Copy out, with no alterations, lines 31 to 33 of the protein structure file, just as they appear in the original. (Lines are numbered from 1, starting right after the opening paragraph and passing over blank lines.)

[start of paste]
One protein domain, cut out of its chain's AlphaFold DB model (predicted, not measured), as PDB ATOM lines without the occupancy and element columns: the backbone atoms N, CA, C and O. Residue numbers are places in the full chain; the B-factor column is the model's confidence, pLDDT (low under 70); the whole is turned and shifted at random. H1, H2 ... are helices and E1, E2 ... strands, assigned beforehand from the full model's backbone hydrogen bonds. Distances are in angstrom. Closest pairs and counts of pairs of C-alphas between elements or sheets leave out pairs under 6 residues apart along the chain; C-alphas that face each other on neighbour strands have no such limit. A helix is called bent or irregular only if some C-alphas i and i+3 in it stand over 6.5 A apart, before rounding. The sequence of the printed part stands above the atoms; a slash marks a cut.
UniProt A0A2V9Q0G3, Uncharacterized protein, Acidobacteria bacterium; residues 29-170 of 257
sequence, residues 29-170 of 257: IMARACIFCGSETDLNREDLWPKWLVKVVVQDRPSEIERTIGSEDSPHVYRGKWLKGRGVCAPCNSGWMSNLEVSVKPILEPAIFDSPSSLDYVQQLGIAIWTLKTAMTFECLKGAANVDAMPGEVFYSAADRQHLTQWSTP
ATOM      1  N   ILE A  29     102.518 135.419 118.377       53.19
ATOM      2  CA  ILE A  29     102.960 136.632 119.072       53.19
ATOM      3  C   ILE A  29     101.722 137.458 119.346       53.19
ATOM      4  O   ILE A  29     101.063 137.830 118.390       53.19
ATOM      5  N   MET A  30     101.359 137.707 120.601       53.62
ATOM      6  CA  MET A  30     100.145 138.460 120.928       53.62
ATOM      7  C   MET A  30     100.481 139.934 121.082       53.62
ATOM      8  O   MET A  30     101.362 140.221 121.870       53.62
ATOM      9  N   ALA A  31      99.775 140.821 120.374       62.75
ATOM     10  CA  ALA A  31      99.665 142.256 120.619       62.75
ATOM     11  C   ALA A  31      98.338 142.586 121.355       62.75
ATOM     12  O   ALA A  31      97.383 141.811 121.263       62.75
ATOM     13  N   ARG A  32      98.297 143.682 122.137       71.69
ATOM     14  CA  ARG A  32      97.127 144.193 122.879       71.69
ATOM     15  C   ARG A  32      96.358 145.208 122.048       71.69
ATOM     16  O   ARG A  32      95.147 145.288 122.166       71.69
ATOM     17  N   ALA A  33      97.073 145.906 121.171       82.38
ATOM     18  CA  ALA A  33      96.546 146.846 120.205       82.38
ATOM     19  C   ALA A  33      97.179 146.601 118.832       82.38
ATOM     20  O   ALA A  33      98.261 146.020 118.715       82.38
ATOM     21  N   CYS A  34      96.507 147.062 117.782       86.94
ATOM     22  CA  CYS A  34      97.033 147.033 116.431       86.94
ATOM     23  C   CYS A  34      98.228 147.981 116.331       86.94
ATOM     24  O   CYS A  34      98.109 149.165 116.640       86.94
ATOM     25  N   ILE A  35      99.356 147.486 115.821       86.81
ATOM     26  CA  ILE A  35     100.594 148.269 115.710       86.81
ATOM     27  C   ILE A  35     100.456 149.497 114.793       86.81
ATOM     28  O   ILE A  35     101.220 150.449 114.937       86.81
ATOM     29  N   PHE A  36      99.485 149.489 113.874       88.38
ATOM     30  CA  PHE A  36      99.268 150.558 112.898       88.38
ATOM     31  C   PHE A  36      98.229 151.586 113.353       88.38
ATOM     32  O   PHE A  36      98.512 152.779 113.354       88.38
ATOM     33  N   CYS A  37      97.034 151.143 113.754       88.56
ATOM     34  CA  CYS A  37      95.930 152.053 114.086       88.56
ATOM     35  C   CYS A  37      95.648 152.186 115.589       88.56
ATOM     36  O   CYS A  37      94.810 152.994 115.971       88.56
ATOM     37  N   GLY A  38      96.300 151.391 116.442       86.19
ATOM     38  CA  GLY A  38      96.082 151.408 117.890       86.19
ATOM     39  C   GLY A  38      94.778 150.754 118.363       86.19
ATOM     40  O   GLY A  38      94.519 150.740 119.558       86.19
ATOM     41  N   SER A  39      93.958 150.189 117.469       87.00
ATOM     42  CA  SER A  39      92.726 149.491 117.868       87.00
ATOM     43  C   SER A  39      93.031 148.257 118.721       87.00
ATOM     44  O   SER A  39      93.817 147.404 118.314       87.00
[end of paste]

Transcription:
ATOM     29  N   PHE A  36      99.485 149.489 113.874       88.38
ATOM     30  CA  PHE A  36      99.268 150.558 112.898       88.38
ATOM     31  C   PHE A  36      98.229 151.586 113.353       88.38